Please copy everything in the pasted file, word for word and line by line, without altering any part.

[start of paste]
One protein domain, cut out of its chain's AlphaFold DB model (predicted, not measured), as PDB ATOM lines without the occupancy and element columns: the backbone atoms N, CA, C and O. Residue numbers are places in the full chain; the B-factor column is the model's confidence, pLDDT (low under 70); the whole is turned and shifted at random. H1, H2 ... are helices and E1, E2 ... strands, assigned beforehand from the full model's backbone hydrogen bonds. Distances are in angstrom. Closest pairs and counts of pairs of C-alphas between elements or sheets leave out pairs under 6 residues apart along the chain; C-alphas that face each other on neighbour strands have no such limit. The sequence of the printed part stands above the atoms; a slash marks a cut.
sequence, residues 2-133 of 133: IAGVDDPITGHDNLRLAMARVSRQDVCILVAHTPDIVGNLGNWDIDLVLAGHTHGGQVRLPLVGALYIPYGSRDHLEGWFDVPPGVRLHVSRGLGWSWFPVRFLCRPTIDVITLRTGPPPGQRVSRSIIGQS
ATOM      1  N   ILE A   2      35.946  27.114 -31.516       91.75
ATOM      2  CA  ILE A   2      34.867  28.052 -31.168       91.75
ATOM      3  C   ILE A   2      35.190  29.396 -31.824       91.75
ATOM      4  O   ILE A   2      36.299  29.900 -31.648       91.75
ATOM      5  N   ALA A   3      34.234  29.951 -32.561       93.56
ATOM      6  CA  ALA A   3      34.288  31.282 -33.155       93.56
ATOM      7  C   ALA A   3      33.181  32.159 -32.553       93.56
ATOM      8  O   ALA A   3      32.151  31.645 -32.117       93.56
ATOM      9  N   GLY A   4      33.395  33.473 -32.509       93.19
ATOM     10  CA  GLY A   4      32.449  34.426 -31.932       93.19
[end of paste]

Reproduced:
One protein domain, cut out of its chain's AlphaFold DB model (predicted, not measured), as PDB ATOM lines without the occupancy and element columns: the backbone atoms N, CA, C and O. Residue numbers are places in the full chain; the B-factor column is the model's confidence, pLDDT (low under 70); the whole is turned and shifted at random. H1, H2 ... are helices and E1, E2 ... strands, assigned beforehand from the full model's backbone hydrogen bonds. Distances are in angstrom. Closest pairs and counts of pairs of C-alphas between elements or sheets leave out pairs under 6 residues apart along the chain; C-alphas that face each other on neighbour strands have no such limit. The sequence of the printed part stands above the atoms; a slash marks a cut.
sequence, residues 2-133 of 133: IAGVDDPITGHDNLRLAMARVSRQDVCILVAHTPDIVGNLGNWDIDLVLAGHTHGGQVRLPLVGALYIPYGSRDHLEGWFDVPPGVRLHVSRGLGWSWFPVRFLCRPTIDVITLRTGPPPGQRVSRSIIGQS
ATOM      1  N   ILE A   2      35.946  27.114 -31.516       91.75
ATOM      2  CA  ILE A   2      34.867  28.052 -31.168       91.75
ATOM      3  C   ILE A   2      35.190  29.396 -31.824       91.75
ATOM      4  O   ILE A   2      36.299  29.900 -31.648       91.75
ATOM      5  N   ALA A   3      34.234  29.951 -32.561       93.56
ATOM      6  CA  ALA A   3      34.288  31.282 -33.155       93.56
ATOM      7  C   ALA A   3      33.181  32.159 -32.553       93.56
ATOM      8  O   ALA A   3      32.151  31.645 -32.117       93.56
ATOM      9  N   GLY A   4      33.395  33.473 -32.509       93.19
ATOM     10  CA  GLY A   4      32.449  34.426 -31.932       93.19